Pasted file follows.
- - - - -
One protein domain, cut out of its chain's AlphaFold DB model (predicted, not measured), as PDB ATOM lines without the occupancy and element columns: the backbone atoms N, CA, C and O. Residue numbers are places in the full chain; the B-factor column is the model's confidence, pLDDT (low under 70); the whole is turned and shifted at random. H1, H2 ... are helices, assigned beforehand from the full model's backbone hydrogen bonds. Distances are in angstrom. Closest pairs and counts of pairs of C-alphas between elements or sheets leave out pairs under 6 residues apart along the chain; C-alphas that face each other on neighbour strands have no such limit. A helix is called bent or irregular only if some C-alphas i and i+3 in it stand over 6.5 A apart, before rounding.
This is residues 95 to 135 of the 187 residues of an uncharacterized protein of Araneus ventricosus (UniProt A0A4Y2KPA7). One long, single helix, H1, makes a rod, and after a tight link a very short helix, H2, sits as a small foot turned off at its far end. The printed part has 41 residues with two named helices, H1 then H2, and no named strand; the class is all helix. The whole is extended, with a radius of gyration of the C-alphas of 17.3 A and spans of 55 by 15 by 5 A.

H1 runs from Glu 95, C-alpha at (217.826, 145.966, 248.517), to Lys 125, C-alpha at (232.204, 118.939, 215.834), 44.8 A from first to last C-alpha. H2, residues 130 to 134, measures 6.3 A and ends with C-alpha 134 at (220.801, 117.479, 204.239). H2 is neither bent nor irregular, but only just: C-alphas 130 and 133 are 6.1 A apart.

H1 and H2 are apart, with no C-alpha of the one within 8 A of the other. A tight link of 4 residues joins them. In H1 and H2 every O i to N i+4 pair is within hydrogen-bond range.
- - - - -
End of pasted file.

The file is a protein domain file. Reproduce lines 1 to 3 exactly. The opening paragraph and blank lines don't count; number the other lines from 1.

This is residues 95 to 135 of the 187 residues of an uncharacterized protein of Araneus ventricosus (UniProt A0A4Y2KPA7). One long, single helix, H1, makes a rod, and after a tight link a very short helix, H2, sits as a small foot turned off at its far end. The printed part has 41 residues with two named helices, H1 then H2, and no named strand; the class is all helix. The whole is extended, with a radius of gyration of the C-alphas of 17.3 A and spans of 55 by 15 by 5 A.

H1 runs from Glu 95, C-alpha at (217.826, 145.966, 248.517), to Lys 125, C-alpha at (232.204, 118.939, 215.834), 44.8 A from first to last C-alpha. H2, residues 130 to 134, measures 6.3 A and ends with C-alpha 134 at (220.801, 117.479, 204.239). H2 is neither bent nor irregular, but only just: C-alphas 130 and 133 are 6.1 A apart.

H1 and H2 are apart, with no C-alpha of the one within 8 A of the other. A tight link of 4 residues joins them. In H1 and H2 every O i to N i+4 pair is within hydrogen-bond range.